Friday, April 6, 2018

Work, failure, success, and YOU! More art from "The Steel Road"!

Art from "The Steel Road"  African weapons chapter
Art by: Zachary Viola

About work:

I have an ordinary day job.

It's true.  I work for the courts during the regular day-time office hours.  After my day job work hours are done, and after the children are asleep, I work on things related to my books, games, and publishing efforts.  I do sleep, I promise I do.  I usually work on my writing and publishing endeavors, and the numerous small tasks that make them possible, until midnight. 

Some nights I say 'no' and I write while watching anime or YouTube videos.  What can I say?  I'm a huge nerd. 

As with most day jobs, I have small periods of my own time.  During these break times I am quite guilty of working.  I usually take my notepad and write things down that have occurred to me, jot down plot notes, doodle rough outlines, and otherwise add to my growing pile of projects I want to develop and insights into projects I am developing. A perfect example of this is that I wrote the first four paragraphs of the entry during my lunch break.

The key concept I'm trying to convey is that by working when you can, every day and at every opportunity, you can accomplish a lot.  Elon Musk once commented about working eighty to one hundred hour weeks as opposed to working forty hour weeks and how much more you can accomplish in that time.  (You can see a clip of that interview HERE.)  While I'm not going to recommend that you work hundred hour weeks, I find that if you devote your time and effort to your goal, you bring yourself closer to realizing it. I firmly believe that to be true.  I feel that I usually accomplish quite a bit so long as I continue to work each day, in as much a capacity as I can.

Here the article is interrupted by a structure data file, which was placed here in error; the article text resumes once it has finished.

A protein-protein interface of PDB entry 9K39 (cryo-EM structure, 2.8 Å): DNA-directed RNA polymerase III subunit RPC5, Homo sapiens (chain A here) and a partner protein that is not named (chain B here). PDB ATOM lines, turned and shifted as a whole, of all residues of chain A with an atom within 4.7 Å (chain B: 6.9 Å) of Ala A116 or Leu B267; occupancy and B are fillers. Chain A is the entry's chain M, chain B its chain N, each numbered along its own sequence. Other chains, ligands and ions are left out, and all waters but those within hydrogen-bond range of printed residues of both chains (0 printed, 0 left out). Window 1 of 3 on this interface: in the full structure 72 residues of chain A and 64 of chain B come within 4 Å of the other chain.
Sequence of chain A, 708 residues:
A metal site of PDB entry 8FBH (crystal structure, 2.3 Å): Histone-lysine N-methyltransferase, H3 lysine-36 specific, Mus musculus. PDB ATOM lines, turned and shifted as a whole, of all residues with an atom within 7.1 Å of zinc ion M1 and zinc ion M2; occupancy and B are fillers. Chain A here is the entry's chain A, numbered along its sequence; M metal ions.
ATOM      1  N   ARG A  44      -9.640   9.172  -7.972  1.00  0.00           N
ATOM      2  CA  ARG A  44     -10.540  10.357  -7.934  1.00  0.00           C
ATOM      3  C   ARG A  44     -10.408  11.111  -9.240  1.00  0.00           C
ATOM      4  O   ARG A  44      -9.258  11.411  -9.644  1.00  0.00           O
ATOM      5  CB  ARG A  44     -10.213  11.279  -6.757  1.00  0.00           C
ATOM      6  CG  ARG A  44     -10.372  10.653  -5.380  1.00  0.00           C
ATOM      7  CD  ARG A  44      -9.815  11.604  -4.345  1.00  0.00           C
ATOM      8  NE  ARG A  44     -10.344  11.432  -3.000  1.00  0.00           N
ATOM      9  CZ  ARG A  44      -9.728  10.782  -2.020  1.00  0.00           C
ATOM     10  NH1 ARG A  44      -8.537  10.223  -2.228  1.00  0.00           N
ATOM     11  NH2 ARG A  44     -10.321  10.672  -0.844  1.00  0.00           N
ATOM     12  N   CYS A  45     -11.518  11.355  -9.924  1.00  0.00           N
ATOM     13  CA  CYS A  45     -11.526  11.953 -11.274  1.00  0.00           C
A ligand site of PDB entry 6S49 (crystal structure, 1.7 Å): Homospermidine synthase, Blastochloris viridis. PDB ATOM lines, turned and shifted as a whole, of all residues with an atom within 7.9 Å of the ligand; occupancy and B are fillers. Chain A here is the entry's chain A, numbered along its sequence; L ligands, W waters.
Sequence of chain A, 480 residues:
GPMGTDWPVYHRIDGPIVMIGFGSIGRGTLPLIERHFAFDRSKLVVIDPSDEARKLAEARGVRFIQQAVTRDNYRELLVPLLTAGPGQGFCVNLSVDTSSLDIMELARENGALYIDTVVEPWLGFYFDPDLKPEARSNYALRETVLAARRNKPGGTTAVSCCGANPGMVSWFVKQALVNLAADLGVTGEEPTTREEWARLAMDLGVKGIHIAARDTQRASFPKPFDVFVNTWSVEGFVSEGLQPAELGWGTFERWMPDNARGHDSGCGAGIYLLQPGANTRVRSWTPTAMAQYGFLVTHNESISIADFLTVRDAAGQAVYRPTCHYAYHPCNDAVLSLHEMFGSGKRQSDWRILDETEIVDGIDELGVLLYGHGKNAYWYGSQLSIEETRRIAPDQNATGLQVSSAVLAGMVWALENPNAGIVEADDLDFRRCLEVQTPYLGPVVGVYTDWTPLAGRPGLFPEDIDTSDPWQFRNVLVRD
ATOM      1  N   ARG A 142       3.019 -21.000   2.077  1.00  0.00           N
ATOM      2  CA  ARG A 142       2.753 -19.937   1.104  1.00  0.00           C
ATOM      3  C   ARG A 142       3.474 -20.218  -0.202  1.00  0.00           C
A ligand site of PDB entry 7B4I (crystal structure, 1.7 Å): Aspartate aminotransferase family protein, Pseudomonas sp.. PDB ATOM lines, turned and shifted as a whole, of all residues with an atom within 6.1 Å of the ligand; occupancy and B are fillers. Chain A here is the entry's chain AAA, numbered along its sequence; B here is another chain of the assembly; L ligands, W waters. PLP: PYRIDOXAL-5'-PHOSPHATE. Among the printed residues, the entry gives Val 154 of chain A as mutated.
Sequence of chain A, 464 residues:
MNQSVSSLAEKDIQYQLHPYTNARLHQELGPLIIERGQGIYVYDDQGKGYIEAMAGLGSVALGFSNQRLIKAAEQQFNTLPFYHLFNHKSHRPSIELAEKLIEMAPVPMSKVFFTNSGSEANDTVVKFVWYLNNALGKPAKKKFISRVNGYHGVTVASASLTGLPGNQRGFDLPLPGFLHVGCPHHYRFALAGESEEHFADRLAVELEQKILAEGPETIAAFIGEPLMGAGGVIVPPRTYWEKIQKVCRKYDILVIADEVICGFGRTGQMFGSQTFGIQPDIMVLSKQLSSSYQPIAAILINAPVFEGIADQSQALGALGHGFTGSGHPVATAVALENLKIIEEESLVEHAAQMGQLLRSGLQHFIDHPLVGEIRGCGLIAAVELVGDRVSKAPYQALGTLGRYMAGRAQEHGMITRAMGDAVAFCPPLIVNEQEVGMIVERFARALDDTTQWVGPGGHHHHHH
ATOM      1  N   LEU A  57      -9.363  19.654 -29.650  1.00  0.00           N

For those of you who want to release your own novel, or comic book, or design and produce your own game, this work ethic is a must.  You have to get up and make your dream a reality, or it will forever remain a dream. 


About failure:

Failure is a fantastic opportunity for learning.  You can, and should, learn as much from a project that fails as you can.  What did you do wrong?  Is my idea something people are interested in? What could I have done to make the project successful?  Those are questions you should ask yourself.  Give yourself honest answers.  Don't be satisfied with what should be, dig deep and find out what is.  This is a key distinction to make, as it will reveal whether your projects are viable or if they are not. 

If your idea isn't viable, if people aren't interested in it, or if it isn't possible then you should look into what it is that makes it that way.  If a project can't be done at a certain budget point is there a way to refine your method to decrease costs?  If people aren't interested in it, why aren't they and what, if anything, can excite people about your idea?  If you project just isn't possible, is there a technology that you need to develop or adopt to make it possible?  Take a long hard look at the issues standing in your way and make a realistic appraisal of what it will take to bring your project to life.

A project's failing does not make you a failure. Please take a moment to digest that previous sentence, because it is very important. I have done a lot of research by reviewing crowd funding campaigns.  I have noticed an alarming trend where people who have their first campaign fail, don't seem to try again.  I say this is alarming because I do not belief that creative people are usually limited to a single idea.  If your project fails, do NOT be afraid to try again with a new idea.  Innovation doesn't come from stagnation, it comes from people who are brave enough to put forth new ideas.  Be brave, don't let the past control your future.